Era hits finish line

Deal cuts ties between De Francis family, racing

September 25, 2007|By Childs Walker | Childs Walker,SUN REPORTER

Frank De Francis found horse racing as a teenager, happening upon it at a county fair with his father. Its allure was so potent that the future owner of Pimlico Race Course and Laurel Park compared the experience to being bitten by a tsetse fly.

In the years after his unexpected death in 1989, his son, Joe, and daughter, Karin, tried to breathe life into a declining Maryland racing industry by winning approval for slot machines at Pimlico and Laurel.

They never succeeded, and, yesterday, the family's formal ties to Maryland racing were all but severed when Magna Entertainment Corp. paid $18.3 million to buy the remainder of the Maryland Jockey Club, which controls the tracks.

So passed the chief Maryland racing dynasty of the past 23 years.

"On the one hand, I'm extremely proud of what we've accomplished," said Joe De Francis, who will continue as a Magna board member. "On the other end of the spectrum, to watch what has happened to the industry in the last eight or nine years, as we've watched slots become entrenched in neighboring states, has been a tremendously difficult and frustrating experience."

In his 18 years leading the Maryland Jockey Club, De Francis kept the company profitable, largely by expanding simulcast betting. Industry veterans also credit him with bringing in sharp executives, such as Lou Raffetto, adding turf tracks at Laurel and negotiating the Magna deal, which placed greater financial muscle behind Maryland racing.

Despite such moves, De Francis watched the state's proud racing history slip further and further into the past.

He began warning more than a decade ago that if Maryland did not legalize slot machines at the tracks, its rich connections to the racing industry would wither and the Preakness could move to another state.

The signature race has remained at Pimlico, and officials say it's the main reason the venerable track has remained profitable. But other signs are dire.

Crowds have dwindled for lower-profile races at Pimlico and Laurel. Trainers have departed for greater prize money in Delaware, Pennsylvania and West Virginia. Maryland officials have canceled races such as the Pimlico Special because of a lack of funding for purses. Owners have uprooted their breeding operations in favor of slot-funded incentive programs in Pennsylvania and other states. The number of foals born and registered in Maryland dropped by a third between 2000 and last year.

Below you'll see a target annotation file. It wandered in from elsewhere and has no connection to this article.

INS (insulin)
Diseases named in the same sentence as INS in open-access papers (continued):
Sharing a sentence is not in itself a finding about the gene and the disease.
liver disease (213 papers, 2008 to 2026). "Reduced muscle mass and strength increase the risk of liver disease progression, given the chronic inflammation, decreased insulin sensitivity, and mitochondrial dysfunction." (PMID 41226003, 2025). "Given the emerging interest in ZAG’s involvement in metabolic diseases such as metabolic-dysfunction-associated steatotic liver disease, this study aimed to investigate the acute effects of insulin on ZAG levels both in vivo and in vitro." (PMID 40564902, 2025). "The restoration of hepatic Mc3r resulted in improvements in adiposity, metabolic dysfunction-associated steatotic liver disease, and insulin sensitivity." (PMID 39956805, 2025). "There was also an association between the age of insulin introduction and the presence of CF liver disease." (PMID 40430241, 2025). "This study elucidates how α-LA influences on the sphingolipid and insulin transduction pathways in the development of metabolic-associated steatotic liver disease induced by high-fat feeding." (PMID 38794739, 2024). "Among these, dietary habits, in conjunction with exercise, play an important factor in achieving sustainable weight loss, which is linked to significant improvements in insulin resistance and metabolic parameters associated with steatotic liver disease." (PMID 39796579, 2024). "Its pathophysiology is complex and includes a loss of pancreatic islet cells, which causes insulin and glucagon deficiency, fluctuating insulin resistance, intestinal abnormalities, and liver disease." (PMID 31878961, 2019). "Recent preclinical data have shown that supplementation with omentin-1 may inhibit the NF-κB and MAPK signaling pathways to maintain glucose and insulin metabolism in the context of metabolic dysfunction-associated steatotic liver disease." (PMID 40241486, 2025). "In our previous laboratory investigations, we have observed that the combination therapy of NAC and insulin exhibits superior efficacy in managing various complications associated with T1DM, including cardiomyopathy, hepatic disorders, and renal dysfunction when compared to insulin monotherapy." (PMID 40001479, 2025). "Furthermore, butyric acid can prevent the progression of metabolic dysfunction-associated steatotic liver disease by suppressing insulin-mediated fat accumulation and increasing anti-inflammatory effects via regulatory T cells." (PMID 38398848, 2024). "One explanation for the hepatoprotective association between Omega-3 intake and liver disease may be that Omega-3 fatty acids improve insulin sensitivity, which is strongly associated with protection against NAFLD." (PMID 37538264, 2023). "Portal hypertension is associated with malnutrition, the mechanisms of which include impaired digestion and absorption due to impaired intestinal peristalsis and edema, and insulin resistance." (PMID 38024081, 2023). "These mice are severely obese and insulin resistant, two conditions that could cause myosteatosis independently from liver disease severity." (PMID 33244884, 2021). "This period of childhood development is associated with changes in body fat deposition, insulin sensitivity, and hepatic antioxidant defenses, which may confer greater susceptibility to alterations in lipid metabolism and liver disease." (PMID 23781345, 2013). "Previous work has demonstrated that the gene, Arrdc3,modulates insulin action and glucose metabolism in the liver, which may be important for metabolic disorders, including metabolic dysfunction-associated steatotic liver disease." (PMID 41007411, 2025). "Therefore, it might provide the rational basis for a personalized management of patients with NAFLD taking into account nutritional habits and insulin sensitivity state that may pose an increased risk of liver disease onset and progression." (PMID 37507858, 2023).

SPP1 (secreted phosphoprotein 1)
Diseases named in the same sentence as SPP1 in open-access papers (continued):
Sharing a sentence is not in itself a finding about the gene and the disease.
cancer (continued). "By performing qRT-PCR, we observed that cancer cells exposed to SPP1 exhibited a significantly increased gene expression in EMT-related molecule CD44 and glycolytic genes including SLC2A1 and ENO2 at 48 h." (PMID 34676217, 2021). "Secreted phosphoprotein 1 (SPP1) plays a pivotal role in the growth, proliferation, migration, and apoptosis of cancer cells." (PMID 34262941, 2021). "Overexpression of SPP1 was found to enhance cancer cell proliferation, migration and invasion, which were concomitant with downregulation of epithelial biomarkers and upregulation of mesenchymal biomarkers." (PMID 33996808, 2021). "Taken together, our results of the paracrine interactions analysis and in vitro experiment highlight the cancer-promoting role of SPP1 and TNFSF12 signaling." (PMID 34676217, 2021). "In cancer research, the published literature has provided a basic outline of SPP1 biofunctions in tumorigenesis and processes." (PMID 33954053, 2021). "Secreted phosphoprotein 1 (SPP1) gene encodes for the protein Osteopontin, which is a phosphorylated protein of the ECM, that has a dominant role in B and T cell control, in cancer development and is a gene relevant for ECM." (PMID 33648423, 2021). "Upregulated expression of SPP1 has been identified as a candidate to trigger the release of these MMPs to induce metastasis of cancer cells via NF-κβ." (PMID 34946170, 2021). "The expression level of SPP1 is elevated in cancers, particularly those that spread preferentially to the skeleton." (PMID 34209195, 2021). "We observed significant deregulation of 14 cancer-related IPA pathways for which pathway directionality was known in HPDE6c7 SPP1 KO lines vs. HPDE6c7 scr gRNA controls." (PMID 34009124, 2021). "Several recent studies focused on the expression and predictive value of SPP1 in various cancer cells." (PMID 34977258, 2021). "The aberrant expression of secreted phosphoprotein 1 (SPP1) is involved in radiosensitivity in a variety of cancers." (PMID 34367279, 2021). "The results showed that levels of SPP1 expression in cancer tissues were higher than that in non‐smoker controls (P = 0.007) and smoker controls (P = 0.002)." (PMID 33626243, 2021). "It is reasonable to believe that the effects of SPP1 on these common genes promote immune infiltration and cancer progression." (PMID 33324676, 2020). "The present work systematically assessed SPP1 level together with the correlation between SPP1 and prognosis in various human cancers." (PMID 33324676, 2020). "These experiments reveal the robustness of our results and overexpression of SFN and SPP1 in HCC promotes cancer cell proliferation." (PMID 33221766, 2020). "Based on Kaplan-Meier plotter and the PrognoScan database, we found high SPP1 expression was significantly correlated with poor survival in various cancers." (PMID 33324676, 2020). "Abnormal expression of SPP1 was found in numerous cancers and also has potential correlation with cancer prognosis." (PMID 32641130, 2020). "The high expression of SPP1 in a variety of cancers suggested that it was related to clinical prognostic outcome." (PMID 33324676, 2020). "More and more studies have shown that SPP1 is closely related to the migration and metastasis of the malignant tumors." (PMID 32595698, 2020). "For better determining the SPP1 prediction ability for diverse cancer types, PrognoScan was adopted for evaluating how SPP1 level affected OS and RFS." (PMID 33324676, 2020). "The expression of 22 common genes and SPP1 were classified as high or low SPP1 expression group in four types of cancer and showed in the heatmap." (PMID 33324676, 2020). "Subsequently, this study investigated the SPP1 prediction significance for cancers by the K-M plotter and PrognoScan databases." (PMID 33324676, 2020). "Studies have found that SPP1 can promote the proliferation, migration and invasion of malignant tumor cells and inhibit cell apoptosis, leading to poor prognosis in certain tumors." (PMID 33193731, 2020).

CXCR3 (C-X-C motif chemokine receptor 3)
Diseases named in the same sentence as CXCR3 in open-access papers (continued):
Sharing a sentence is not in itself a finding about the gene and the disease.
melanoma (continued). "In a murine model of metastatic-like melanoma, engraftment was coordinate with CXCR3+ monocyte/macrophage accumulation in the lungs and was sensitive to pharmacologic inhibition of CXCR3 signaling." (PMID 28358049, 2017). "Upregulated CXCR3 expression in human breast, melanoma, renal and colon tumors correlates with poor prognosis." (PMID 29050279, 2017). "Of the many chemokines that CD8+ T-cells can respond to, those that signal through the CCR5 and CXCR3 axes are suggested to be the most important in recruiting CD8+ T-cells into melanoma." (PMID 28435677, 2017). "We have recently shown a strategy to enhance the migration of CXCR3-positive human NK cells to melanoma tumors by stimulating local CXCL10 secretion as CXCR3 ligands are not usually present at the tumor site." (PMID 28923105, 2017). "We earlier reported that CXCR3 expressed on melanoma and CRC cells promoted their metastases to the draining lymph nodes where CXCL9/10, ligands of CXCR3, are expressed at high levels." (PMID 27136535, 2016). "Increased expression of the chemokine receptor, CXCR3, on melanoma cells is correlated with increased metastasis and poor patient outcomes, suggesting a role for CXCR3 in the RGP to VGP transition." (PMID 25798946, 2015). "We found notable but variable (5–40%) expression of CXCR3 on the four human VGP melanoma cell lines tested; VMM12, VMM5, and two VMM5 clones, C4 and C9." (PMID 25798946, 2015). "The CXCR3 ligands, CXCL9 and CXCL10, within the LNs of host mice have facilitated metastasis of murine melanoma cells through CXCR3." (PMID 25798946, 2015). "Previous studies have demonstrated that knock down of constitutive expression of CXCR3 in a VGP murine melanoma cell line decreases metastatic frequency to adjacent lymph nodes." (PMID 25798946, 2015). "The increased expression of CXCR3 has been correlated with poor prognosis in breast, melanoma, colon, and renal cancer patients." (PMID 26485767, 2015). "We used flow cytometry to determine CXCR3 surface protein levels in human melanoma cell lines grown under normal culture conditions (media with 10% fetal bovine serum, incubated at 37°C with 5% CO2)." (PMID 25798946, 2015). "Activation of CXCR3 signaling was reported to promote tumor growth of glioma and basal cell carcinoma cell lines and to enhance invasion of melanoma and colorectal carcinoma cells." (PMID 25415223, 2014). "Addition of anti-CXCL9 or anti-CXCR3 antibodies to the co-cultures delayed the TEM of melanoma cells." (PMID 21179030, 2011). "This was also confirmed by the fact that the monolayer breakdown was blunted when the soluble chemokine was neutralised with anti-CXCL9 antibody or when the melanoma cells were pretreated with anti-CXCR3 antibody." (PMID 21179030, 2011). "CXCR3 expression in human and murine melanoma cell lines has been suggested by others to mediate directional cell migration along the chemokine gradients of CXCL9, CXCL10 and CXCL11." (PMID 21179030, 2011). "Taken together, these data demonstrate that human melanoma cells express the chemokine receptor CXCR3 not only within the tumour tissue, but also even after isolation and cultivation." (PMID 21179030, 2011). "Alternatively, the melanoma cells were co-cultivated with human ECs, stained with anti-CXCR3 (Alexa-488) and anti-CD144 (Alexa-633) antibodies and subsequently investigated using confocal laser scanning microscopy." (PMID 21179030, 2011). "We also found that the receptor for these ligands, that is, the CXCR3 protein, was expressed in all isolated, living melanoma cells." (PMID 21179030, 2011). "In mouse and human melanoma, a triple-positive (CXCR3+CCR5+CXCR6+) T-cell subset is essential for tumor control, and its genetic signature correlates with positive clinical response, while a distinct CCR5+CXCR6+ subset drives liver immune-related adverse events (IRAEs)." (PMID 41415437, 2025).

Annapolis hurdle

"Joe knew the problem and he grasped the solution, but he could never convince the people in Annapolis," said Alvin Akman, a former board member at the Maryland Racing Commission and horse owner for more than 40 years. "His biggest accomplishment was just surviving in an era when other tracks were moving forward and we couldn't."

Alan Foreman, a Columbia-based lawyer who works with the racing industry, said that without revenue from slots, De Francis could never improve the tracks as much as he would have liked. Pimlico, built in 1870, has received unwanted attention in recent years for its declining condition.

"Joe saw the picture, but he could never close the deal," Foreman said. "His reputation in the industry is that he was very difficult to negotiate with, and I think that fundamentally that came down to a lack of resources."

Many longtime trainers and horse owners regarded Frank De Francis, who along with the Manfuso brothers, John (Tommy) and Robert, bought Laurel in 1984 and Pimlico in 1986, as a visionary manager of tracks and a man of immense personal warmth.

"He shook things up in a good way," said Lucy Acton, editor of Mid-Atlantic Thoroughbred. "He had a real passion for the business and so many innovative ideas. It was a really exciting time when he bought the tracks."

The elder De Francis didn't have deep ties to the horse industry, but quickly charmed those who did. "Joe's dad would walk around the grandstand, literally walk around, and talk to bettors," Akman recalled. "He just had a low-key attitude that allowed him to talk with the $2 bettor as easily as the big shot in Annapolis."

"He's probably one of the best promoters this game has ever had," said Billy Boniface, whose family has long trained and raced horses out of Bonita Farm in Darlington.

Frank De Francis ordered numerous physical improvements to the tracks, promoted big-event races and racing on Sundays, improved customer service and negotiated favorable tax rates with state lawmakers.

"I never saw anybody who could go to Annapolis and get more done," said Chick Lang, longtime Pimlico general manager.

Frank De Francis died from the effects of a heart attack at age 62.

Baltimore Sun Articles
|
|
|
Please note the green-lined linked article text has been applied commercially without any involvement from our newsroom editors, reporters or any other editorial staff.